The Belkin Surge Protector Remote battery will last for about a year of regular use. When it comes time to replace it, take the remote out of the wall hanger. The bottom panel on the back of the remote opens by pushing a small, flat object, such as a key, into the small opening on the bottom of this panel, and pushing outwards until the panel pops open.

When purchasing a replacement battery, you can chose to shop online at Keeney's Office Supply or Office Depot. Both links can be found on the WWU Central Stores website. The battery is an A23, 12-volt alkaline battery, and can be purchased in a single or double pack from Energizer or Duracell. Keeney's Office Supply carries a single Energizer A23 battery, with stock number EVEA23BPZ. Office Depot carries an Energizer double pack, Item #909398, a Duracell A21/23 single pack, Item #544668, and a Duracell A21/23 double pack, Item #550254.

A Belkin Power Switch helps with turning off appliances that may be difficult to unplug. The outlet allows one appliance or device to be plugged in, and has a switch on the side that turns the outlet on and off. This allows for energy to be consumed only when the device is needed and on. When you switch the outlet off, the device can remained plugged in without consuming “phantom energy”.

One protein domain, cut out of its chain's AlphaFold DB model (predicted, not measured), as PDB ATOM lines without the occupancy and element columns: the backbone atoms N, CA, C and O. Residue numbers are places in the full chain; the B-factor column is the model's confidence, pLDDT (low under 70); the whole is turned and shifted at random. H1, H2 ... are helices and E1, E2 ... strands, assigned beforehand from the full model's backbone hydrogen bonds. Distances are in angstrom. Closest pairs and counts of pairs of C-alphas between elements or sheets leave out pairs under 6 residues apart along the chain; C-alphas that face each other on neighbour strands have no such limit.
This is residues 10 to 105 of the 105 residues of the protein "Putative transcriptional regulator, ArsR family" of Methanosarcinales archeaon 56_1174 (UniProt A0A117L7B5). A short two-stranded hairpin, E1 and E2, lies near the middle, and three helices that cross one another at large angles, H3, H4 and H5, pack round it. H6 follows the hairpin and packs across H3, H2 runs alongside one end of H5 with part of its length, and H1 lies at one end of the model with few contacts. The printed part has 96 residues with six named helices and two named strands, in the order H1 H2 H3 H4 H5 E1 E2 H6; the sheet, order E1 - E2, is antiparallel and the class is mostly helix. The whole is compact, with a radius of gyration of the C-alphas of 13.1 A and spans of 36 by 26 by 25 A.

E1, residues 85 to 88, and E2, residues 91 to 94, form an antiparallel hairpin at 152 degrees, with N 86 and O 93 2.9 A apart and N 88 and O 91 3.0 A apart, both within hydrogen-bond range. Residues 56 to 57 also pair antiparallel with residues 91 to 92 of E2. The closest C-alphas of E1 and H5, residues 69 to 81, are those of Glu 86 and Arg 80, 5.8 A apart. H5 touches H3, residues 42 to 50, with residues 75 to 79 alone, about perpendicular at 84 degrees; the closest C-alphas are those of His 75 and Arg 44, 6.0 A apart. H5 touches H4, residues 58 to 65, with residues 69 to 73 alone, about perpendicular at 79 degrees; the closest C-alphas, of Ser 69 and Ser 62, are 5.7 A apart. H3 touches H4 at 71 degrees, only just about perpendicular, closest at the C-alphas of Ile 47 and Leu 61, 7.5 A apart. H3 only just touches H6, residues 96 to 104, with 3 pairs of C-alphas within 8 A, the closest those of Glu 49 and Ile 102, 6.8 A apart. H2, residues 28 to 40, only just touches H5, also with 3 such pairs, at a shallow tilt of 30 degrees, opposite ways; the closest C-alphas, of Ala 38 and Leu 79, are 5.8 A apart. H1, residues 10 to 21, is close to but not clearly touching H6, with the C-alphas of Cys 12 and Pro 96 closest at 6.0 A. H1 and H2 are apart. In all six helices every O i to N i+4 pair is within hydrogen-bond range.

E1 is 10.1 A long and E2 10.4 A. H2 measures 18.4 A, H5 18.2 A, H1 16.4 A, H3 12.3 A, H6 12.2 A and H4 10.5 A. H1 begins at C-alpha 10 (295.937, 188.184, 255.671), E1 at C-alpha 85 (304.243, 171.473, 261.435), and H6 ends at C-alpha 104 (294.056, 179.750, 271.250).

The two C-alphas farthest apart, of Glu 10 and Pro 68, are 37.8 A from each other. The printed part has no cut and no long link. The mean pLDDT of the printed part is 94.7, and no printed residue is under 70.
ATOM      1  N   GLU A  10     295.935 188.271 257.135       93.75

A Belkin Insight Monitor is available to check out for a short period of time (a week or so). The Monitor has an outlet and a readout screen, which allows you to plug in any appliance and see the cost and real-time voltage of electricity used by the equipment or device, and the associated CO2 emissions produced. The monitor collects data when your appliance/device is on and off.

We compared the electricity draw of LED holiday lights versus incandescent holiday lights. If left on 24/7, the regular light string would cost $40.56/year in electricity used, compared to the LED light string, which would cost $1.74/year.

Toolkit: Ink and Toner, recycling and using re-manufactured cartridges

If your office is using the Magnum recycled printer cartridges, available through Keeney's, returning the used cartridges is done through Keeney's. However, Western's Central stores will accept all types of cartridges for recycling. Send your used ink cartridges, or new cartridges for printers you no longer use to Central Stores, MS 9116

Magnum has produced quality re-manufactured toner since 1991. Magnum brand toner cartridges have an average 1% defect rate, meeting or exceeding OEM toner defect rates. Magnum toner cartridges are available for laser printers, copiers and multi-function printers as well as faxes. They are made in Seattle, by fair-wage employees of all abilities, hired from the local community. 

The cartridge cores are re-used up to 12 times and the Magnum brand product boxes are re-used up to 30 times. Reducing waste in landfills and helping consumers reduce their carbon footprint is part of the company mission.